Now that the festive period of bottomless eggnog and overdoing the mulled wine is over, you’re probably well-versed in how to deal with hangovers. However, an ancient papyrus shows how people attempted to deal with them long before the advent of aspirin and greasy burgers. It’s good to know “the morning after the night before” has been the scourge of humanity since ancient times.
Researchers have deciphered parts of an ancient medical papyrus that contain a cure for the headache associated with a case of “post-cocktail flu.” According to the text, the hungover patient must string together leaves from an Alexandrian chamaedaphne (Ruscus racemosus L.) shrub and, possibly, wear it around the neck.
This remedy was discovered among the Oxyrhynchus Papyri Collection, found by explorers Bernard Grenfell and Arthur Hunt around a hundred years ago in the ancient Egyptian town of Oxyrhynchus. Due to the sheer volume of the documents found – estimated to include over 500,000 texts – parts and volumes of the collection are still only just being deciphered, with this latest volume believed to be the the largest collection of medical papyri published.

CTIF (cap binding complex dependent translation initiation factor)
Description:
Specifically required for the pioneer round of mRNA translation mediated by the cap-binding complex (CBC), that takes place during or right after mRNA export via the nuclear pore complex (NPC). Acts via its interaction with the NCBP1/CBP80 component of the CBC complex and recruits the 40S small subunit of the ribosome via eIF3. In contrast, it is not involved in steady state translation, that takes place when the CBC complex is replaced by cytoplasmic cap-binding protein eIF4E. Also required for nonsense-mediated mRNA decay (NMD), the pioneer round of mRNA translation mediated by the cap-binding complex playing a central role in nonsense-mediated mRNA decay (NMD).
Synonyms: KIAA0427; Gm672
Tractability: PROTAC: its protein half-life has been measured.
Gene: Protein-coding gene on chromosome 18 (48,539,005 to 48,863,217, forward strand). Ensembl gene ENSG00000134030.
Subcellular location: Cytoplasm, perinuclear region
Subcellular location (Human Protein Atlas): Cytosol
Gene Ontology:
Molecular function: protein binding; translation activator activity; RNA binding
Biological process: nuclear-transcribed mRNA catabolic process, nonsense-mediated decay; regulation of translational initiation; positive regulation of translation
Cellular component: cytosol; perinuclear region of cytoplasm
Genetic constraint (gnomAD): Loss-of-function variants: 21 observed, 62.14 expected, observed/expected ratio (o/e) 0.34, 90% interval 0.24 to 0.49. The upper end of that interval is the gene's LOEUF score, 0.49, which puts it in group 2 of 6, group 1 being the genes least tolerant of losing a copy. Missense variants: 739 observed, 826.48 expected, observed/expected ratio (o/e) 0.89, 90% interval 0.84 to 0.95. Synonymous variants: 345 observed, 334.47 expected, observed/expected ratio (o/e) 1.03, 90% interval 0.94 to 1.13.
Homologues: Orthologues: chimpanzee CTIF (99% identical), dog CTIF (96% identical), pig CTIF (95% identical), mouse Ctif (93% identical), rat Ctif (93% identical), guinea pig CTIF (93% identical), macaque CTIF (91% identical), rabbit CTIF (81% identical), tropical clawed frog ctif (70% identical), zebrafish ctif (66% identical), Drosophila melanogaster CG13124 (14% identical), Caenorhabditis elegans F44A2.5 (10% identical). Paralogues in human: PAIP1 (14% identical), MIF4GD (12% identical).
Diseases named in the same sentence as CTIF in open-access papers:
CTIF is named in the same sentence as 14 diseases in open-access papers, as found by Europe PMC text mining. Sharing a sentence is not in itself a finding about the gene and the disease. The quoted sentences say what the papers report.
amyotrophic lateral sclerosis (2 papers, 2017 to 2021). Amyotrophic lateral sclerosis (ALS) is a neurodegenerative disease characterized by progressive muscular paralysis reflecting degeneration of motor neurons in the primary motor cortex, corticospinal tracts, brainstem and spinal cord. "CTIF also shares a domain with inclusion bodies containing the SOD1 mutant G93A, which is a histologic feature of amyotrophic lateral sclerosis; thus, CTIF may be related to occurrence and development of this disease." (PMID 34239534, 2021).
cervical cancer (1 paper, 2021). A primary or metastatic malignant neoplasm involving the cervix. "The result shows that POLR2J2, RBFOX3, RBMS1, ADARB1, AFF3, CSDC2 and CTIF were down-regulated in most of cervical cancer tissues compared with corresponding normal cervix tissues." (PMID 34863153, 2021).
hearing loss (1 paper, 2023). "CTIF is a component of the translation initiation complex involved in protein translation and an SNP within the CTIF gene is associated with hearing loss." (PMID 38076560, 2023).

Along with the ancient hangover cure, the text also offers remedies for toothache, ulcers and hemorrhoids.
Although the texts were found in Egypt, they are largely written in Greek, along with others written in Egyptian, Latin, Arabic, Hebrew and Aramaic, Syriac, and Pahlavi. This particular set was written in Greek, believed to date somewhere within the Hellenistic period of the Mediterranean region after the third century B.C.E. After the conquests of Alexander the Great, Greek-influenced culture spread throughout the Mediterranean and Middle East.
Perhaps by no coincidence, there is a long-standing theory that Alexander the Great actually died from his penchant for heavy drinking, either being poisoned by a toxic wine or perishing from alcohol poisoning.